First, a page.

This week, in the second half of my conversation with Colby College anthropology professor Catherine Besteman, we talk about the immense challenges that Somali refugees face upon their arrival, and how they are helped through the extraordinary volunteer efforts of their fellow immigrants. We also discuss what the data reveal about whether refugees are a financial burden on the state, and talk about how to address the problem of xenophobia.
On this week’s show, I speak with Colby College anthropology professor Catherine Besteman. She has spent her career studying Somali society, both in Somalia and here in Maine, where many Somalian refugees have begun new lives after escaping civil war at home. Catherine explains the causes of that war and the violence it created, particularly for minority ethnic groups. Her explanation of why Somalis had to flee helps us appreciate that every refugee is dealing with trauma.
We begin a new series on refugee women in Maine with a conversation with Fatuma Hussein of United Somali Women of Maine. She describes the challenges of resettlement for refugees fleeing war in their native countries, which she experienced herself as a teenager. We talk about what kinds of help these new Mainers need to rebuild their lives, and how her organization collaborates with social service agencies to ease this overwhelming transition. She also addresses the presumption that refugees have a negative impact on the state’s economy and culture, and explains her vision for making Maine a more welcoming place of refuge.
An interview with Fatuma Hussein, the director of the United Somali Women of Maine. Fatuma describes the pervasive atmosphere of fear in the refugee camps where she lived for two years after leaving the civil war in Somalia. She spoke about the challenge of meeting the United States resettlement categories of family, when extended families are the norm in Somalia. She reported that the role of women in Somali culture has been changed dramatically by the war, life in the camps and the challenges of resettling in an entirely new culture. While, when she was little, the birth of a girl child was not celebrated, now, as Somali women have shown themselves to be the bedrock of their families through extraordinary upheaval, she feels that the status of women is improving. She said that Somali women on the whole do not see the hijab (head scarf) as a form of oppression (as many western women assume), but as a symbol of connection to a culture that they value highly. She also made the distinction between Islam which she feels tends to value women’s authority and rights, more than Somali culture itself. Ultimately she affirmed the courage of the Somali women who have come to this country with absolutely nothing and have found ways to protect and support their families in the face of overwhelming newness. She invites us to see Somali women through this lens.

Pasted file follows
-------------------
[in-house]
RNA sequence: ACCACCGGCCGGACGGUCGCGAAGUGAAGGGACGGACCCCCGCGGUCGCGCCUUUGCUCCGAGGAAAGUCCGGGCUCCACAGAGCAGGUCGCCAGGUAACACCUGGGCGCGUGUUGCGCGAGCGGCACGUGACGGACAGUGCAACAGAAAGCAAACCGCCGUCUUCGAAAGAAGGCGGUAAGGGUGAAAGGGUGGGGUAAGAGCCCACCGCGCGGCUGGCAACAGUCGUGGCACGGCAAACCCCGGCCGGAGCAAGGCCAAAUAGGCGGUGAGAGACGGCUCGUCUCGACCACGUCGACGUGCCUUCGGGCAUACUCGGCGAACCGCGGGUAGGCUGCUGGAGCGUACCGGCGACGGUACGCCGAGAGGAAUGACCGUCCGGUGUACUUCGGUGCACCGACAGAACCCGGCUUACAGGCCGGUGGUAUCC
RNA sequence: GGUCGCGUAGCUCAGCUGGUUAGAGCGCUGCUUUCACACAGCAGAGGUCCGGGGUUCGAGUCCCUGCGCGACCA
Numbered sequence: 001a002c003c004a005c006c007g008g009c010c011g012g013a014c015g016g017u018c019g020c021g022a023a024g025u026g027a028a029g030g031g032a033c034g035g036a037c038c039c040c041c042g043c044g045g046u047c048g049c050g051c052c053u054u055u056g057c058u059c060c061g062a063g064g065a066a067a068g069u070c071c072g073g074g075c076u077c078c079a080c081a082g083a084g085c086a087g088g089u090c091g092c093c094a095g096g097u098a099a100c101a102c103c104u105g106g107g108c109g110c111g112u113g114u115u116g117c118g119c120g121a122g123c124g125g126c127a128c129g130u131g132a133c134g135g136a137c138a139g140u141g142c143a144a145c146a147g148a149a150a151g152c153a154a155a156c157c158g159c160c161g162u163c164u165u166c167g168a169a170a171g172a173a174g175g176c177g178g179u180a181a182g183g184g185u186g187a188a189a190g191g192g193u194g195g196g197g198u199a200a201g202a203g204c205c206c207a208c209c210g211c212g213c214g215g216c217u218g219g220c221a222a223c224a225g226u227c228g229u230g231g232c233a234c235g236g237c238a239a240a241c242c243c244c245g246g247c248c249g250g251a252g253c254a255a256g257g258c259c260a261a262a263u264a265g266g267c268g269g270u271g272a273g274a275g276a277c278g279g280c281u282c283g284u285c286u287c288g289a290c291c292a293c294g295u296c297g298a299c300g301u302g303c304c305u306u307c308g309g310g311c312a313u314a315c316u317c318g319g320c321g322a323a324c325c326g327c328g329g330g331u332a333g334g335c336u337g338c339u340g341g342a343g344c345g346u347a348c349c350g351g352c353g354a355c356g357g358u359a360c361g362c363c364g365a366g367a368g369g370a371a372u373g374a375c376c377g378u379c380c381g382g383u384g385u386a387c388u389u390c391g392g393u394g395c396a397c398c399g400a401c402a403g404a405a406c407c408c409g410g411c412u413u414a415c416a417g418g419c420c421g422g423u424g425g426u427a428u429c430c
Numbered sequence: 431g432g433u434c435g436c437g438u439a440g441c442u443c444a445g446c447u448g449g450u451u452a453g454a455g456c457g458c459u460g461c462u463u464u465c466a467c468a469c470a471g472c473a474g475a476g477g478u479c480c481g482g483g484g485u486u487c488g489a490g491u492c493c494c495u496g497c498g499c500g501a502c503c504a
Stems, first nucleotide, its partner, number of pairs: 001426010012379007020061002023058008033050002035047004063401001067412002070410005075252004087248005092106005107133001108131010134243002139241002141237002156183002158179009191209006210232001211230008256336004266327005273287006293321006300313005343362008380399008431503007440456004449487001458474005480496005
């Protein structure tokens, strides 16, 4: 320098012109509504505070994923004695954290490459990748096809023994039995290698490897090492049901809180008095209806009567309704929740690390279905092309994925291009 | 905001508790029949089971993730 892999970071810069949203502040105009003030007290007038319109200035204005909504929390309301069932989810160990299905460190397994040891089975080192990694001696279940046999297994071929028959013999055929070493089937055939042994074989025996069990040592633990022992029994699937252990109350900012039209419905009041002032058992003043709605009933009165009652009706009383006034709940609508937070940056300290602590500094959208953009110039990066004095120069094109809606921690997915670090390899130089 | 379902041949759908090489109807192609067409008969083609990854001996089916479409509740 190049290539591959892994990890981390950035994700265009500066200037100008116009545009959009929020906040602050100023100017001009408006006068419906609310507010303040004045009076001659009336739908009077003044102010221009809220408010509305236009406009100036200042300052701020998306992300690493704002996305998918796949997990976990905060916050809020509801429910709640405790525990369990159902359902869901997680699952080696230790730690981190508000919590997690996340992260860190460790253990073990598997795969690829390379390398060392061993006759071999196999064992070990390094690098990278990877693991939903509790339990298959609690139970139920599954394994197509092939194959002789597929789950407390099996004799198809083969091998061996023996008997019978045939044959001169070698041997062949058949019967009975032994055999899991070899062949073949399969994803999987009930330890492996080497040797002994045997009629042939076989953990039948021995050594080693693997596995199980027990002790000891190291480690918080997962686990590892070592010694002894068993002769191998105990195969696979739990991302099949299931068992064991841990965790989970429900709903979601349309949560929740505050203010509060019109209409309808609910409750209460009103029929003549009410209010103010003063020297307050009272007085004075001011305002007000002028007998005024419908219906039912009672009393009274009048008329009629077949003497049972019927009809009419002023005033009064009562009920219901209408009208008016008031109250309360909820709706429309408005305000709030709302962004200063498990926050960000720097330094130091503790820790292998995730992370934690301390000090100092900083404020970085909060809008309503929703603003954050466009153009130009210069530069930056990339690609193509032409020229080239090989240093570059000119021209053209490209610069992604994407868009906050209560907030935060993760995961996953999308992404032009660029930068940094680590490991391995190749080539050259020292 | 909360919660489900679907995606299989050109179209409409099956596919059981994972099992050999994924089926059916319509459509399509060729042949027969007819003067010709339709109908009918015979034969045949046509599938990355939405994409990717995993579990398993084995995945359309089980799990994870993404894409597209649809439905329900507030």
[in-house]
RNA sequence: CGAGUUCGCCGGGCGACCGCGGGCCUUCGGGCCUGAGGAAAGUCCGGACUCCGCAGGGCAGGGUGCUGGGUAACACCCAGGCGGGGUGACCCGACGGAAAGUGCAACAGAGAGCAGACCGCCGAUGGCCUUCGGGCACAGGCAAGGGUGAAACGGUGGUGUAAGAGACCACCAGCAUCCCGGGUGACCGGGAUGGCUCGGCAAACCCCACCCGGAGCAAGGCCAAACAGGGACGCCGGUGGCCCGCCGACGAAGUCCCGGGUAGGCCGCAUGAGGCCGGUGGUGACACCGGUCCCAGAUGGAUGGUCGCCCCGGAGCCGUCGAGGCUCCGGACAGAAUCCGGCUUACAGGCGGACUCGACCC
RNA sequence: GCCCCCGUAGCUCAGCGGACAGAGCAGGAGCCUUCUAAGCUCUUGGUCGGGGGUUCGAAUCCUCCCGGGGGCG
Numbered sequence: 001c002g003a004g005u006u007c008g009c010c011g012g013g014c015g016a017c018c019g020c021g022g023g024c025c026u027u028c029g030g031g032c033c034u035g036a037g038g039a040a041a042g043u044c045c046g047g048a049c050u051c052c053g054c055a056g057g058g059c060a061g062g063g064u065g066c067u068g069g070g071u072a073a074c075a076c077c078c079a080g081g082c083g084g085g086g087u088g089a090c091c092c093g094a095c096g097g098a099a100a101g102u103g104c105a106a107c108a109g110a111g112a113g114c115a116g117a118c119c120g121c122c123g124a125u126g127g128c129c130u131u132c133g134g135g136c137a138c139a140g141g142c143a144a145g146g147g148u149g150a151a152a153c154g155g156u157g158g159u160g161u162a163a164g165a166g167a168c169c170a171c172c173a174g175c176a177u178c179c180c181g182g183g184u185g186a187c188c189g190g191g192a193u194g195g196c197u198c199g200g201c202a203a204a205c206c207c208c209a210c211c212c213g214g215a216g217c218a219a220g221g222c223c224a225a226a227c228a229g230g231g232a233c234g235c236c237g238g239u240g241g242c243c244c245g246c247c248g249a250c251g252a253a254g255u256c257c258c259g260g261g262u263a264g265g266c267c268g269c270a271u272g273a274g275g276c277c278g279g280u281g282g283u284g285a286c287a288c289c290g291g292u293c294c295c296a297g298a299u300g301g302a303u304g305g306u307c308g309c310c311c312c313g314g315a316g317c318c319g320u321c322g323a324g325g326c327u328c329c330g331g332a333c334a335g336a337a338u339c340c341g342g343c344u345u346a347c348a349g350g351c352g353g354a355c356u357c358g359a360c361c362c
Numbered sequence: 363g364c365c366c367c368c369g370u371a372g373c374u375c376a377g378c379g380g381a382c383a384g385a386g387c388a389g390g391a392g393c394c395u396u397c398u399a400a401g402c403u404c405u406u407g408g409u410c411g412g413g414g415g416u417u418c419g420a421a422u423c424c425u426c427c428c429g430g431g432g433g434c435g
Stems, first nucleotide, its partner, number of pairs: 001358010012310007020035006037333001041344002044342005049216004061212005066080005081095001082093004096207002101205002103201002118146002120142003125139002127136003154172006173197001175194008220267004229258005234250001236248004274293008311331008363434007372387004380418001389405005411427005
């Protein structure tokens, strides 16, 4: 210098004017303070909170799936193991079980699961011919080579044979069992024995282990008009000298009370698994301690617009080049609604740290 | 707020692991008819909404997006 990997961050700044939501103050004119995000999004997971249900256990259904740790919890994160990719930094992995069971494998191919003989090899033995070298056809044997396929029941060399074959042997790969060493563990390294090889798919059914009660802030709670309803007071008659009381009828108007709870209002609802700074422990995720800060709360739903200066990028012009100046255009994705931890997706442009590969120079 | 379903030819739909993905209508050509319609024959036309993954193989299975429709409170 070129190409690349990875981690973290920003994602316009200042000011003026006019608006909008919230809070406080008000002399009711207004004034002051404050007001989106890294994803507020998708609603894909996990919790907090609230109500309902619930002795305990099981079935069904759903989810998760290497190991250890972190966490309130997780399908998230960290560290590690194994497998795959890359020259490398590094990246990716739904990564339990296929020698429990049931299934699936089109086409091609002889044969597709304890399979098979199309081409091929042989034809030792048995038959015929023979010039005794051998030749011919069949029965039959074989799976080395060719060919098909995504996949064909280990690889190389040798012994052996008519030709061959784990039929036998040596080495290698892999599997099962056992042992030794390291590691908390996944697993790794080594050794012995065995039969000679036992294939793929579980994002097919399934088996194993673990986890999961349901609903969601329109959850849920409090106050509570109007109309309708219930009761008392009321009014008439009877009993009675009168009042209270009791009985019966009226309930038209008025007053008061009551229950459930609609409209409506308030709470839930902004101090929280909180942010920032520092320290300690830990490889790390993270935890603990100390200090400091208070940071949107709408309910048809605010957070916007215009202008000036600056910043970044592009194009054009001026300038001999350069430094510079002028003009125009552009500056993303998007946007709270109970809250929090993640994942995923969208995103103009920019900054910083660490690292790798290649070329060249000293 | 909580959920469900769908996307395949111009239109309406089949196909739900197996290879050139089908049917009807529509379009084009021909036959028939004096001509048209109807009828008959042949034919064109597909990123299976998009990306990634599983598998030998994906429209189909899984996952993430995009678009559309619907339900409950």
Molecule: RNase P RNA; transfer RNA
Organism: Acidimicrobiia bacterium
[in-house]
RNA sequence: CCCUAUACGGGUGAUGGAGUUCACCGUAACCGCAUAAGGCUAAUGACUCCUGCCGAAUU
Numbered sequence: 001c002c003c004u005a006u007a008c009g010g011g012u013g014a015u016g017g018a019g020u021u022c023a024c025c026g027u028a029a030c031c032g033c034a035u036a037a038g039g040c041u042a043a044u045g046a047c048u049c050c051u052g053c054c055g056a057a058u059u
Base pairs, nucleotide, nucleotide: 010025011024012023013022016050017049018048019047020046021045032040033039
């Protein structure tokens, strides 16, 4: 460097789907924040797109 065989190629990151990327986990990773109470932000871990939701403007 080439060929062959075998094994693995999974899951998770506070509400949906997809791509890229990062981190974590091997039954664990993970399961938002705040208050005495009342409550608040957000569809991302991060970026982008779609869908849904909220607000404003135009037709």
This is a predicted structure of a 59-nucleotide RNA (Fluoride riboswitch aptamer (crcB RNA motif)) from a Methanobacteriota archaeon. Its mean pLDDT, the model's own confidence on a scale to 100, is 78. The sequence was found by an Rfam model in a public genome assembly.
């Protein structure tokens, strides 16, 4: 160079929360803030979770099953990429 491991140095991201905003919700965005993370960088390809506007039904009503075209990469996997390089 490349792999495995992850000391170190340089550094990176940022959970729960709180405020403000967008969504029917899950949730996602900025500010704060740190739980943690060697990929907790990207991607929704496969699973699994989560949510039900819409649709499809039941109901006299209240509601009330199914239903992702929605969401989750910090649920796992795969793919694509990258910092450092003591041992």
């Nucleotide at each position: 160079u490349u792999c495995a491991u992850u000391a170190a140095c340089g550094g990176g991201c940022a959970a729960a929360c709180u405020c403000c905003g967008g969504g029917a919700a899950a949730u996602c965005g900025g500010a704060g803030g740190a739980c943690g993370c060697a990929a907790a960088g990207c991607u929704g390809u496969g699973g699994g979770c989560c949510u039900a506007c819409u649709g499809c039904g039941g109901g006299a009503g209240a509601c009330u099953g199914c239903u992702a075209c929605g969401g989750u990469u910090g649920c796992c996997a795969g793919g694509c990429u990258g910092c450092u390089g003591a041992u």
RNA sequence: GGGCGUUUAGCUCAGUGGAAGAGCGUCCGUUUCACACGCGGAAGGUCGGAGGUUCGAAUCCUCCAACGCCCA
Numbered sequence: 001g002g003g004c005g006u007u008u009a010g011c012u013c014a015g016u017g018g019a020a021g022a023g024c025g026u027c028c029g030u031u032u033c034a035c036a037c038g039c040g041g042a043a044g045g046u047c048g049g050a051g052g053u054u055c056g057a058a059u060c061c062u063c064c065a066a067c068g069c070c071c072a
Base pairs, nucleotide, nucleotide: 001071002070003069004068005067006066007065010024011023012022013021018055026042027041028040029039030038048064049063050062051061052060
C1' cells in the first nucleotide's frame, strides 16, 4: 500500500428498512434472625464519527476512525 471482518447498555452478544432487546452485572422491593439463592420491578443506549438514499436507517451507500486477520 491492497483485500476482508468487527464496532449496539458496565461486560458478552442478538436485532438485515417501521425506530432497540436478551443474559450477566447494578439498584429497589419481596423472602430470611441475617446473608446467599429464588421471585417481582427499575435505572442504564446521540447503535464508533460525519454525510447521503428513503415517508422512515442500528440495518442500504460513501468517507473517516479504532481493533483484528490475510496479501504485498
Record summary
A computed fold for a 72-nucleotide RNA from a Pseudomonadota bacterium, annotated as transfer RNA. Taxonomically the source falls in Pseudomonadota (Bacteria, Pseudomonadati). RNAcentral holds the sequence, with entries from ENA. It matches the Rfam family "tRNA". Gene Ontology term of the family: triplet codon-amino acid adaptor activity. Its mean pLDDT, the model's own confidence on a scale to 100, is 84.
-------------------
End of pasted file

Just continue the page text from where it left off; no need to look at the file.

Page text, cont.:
An interview with business owner, Hussein Ahmed about his journey from Somalia, spending ten years in refugee camps in Kenya before ultimately ending up in Lewiston, Maine. Hussein describes the many challenges for families trying to stay together through the time consuming and difficult process of applying for resettlement in the US after 911. He describes the challenges of finding work in the US due to language barriers, cultural uncertainties and religious stereotypes. He also reports that there are religious restrictions in Islam on borrowing money with interest and how this can serve as a barrier for Somalis starting their own businesses. After working as an employment case manager helping refugees get jobs, Hussein ultimately opened his own businesses, running a store and also running a service to help Somalis communicate with their family members in Kenya and transfer money to them. He is optimistic that with modifications in certain banking practices, Somalis can become even more effective entrepreneurs adding to the future of the Lewiston-Auburn area in Maine